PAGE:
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The LLD webpage touts a big speed improvement over gold, which is extremely commendable.

What I'm curious about, though, is memory usage. On relatively constrained systems, linking large projects can take ages due to swapping - anecdotally, linking is responsible for upwards of 80% of the compilation times I see for a certain very large software project on my developer machine (which, at 16GB RAM, isn't huge, but fairly typical). Worse, memory pressure from linking makes the process rather non-parallelizable, which also hurts throughput. Having a memory-efficient linker could significantly speed up compilation beyond just a 2x improvement in such environments.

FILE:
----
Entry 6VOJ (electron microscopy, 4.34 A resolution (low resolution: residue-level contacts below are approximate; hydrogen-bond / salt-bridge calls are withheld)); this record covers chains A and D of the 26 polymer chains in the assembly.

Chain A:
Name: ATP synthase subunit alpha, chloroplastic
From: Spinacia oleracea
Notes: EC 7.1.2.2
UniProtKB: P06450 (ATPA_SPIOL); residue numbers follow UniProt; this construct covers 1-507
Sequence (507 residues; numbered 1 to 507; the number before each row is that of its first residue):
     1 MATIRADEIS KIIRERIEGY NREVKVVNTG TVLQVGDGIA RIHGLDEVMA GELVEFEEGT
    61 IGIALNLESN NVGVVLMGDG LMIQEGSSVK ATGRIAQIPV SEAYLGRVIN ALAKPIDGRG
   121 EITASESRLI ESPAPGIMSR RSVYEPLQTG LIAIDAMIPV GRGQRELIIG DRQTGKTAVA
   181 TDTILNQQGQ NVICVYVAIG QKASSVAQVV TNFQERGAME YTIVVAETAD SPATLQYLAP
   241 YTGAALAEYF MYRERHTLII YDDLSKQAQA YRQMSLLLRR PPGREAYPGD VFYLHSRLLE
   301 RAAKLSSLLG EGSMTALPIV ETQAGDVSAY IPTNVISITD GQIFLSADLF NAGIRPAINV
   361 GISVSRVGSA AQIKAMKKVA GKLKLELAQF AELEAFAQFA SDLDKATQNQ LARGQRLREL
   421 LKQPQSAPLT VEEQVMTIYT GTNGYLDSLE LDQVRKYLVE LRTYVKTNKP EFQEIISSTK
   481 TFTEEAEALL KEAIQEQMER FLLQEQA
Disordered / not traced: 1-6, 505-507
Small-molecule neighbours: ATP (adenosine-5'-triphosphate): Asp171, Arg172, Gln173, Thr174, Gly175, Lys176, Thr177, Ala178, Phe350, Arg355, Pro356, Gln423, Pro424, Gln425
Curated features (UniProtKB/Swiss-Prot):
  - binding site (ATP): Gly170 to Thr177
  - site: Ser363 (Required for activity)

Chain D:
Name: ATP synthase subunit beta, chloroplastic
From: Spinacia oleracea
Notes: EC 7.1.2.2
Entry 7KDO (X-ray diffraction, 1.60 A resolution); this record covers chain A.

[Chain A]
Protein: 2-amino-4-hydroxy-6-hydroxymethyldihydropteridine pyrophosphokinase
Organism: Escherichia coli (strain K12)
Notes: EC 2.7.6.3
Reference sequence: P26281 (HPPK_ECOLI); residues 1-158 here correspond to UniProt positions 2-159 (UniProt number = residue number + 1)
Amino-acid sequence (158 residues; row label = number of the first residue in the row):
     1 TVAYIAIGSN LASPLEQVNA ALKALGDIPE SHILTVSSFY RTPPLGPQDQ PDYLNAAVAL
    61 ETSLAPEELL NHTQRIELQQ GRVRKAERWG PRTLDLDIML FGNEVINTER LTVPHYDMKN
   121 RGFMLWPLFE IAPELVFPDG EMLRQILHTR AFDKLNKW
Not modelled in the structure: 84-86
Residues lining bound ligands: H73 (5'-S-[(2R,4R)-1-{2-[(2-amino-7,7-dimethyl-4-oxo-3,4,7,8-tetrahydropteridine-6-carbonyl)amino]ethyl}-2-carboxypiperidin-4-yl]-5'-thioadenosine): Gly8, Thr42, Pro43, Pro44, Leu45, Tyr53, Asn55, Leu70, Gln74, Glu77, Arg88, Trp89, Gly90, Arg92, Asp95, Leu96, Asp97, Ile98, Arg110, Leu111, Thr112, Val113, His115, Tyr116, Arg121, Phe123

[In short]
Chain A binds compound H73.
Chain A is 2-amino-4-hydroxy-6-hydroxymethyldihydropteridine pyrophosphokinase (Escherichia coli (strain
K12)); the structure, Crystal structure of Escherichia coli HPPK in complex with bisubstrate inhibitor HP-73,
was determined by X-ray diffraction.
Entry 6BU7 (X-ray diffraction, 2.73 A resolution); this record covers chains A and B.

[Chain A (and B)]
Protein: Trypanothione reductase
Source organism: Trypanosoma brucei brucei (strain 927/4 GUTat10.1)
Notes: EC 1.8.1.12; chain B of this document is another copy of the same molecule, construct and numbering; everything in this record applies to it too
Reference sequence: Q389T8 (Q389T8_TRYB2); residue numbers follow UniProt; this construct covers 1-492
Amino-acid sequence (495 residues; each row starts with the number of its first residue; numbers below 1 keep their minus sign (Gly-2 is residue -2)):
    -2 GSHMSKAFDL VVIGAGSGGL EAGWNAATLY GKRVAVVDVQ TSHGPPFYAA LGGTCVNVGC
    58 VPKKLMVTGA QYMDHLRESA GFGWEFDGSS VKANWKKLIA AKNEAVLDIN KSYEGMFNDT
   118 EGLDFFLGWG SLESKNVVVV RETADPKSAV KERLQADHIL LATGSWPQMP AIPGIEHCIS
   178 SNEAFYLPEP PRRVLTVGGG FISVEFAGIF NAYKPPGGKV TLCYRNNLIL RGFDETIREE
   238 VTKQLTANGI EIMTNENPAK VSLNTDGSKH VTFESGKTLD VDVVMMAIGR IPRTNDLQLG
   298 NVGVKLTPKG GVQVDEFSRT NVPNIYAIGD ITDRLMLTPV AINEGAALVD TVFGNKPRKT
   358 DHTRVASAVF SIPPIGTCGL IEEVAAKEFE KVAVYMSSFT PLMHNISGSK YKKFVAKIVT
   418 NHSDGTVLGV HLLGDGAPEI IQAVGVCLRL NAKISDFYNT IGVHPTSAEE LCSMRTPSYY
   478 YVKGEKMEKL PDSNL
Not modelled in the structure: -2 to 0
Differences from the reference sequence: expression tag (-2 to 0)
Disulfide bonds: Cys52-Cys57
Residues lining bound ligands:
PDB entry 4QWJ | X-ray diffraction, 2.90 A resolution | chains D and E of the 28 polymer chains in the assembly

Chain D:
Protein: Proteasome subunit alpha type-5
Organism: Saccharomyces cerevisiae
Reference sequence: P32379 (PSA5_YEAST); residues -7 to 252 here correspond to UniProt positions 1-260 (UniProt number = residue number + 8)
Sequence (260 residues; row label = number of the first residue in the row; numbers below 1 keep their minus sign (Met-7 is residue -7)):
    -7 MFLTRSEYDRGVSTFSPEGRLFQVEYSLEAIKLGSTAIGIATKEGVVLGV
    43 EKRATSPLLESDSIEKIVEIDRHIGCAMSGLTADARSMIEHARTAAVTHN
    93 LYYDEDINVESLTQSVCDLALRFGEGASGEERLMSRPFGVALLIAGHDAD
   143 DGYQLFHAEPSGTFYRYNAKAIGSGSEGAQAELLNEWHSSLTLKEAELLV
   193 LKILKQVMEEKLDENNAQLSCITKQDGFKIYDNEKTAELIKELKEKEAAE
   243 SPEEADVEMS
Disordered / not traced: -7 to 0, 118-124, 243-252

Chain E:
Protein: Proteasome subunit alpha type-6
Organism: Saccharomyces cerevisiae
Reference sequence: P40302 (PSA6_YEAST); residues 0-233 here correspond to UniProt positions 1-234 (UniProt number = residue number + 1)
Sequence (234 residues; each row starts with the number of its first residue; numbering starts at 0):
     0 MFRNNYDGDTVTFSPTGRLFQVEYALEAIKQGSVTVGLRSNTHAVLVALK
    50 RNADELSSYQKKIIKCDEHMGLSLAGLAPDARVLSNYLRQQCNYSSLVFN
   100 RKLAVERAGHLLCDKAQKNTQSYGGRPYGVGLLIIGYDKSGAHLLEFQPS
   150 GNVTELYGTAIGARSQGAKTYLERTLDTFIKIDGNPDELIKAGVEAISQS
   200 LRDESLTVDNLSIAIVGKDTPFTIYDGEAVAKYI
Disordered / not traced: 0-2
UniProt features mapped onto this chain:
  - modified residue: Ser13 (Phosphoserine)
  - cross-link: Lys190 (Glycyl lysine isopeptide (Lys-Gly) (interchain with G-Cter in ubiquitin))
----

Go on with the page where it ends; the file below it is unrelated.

I shouldn't be bad, although I didn't actually measure its heap usage. Allocating memory and copying data is slow, so in LLD we mmap input object files and use the files directly as much as possible. This increases process virtual memory size (because large files are kept mapped to memory), but the actual memory usage is much smaller than that.




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